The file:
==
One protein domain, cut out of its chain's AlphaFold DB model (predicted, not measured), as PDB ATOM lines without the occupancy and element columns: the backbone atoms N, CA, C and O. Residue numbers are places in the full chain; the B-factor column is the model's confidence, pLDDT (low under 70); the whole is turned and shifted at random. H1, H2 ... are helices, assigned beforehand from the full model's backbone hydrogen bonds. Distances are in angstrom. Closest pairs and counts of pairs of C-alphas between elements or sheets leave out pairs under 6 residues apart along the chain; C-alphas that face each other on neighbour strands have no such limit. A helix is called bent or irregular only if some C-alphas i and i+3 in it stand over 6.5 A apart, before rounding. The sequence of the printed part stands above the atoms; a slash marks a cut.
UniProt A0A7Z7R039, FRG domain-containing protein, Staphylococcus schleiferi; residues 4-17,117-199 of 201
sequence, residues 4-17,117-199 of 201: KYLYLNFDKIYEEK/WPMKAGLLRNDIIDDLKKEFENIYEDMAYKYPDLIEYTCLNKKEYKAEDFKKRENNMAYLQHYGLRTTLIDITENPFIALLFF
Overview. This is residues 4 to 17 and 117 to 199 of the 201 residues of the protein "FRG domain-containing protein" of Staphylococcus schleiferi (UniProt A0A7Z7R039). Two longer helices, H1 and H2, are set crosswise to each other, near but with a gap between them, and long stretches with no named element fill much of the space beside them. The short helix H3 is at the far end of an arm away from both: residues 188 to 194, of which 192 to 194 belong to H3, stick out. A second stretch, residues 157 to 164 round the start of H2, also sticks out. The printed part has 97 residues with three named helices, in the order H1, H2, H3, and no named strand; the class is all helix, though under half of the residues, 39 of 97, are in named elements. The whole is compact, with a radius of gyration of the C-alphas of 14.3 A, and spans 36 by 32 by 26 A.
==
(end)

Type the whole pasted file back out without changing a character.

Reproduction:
One protein domain, cut out of its chain's AlphaFold DB model (predicted, not measured), as PDB ATOM lines without the occupancy and element columns: the backbone atoms N, CA, C and O. Residue numbers are places in the full chain; the B-factor column is the model's confidence, pLDDT (low under 70); the whole is turned and shifted at random. H1, H2 ... are helices, assigned beforehand from the full model's backbone hydrogen bonds. Distances are in angstrom. Closest pairs and counts of pairs of C-alphas between elements or sheets leave out pairs under 6 residues apart along the chain; C-alphas that face each other on neighbour strands have no such limit. A helix is called bent or irregular only if some C-alphas i and i+3 in it stand over 6.5 A apart, before rounding. The sequence of the printed part stands above the atoms; a slash marks a cut.
UniProt A0A7Z7R039, FRG domain-containing protein, Staphylococcus schleiferi; residues 4-17,117-199 of 201
sequence, residues 4-17,117-199 of 201: KYLYLNFDKIYEEK/WPMKAGLLRNDIIDDLKKEFENIYEDMAYKYPDLIEYTCLNKKEYKAEDFKKRENNMAYLQHYGLRTTLIDITENPFIALLFF
Overview. This is residues 4 to 17 and 117 to 199 of the 201 residues of the protein "FRG domain-containing protein" of Staphylococcus schleiferi (UniProt A0A7Z7R039). Two longer helices, H1 and H2, are set crosswise to each other, near but with a gap between them, and long stretches with no named element fill much of the space beside them. The short helix H3 is at the far end of an arm away from both: residues 188 to 194, of which 192 to 194 belong to H3, stick out. A second stretch, residues 157 to 164 round the start of H2, also sticks out. The printed part has 97 residues with three named helices, in the order H1, H2, H3, and no named strand; the class is all helix, though under half of the residues, 39 of 97, are in named elements. The whole is compact, with a radius of gyration of the C-alphas of 14.3 A, and spans 36 by 32 by 26 A.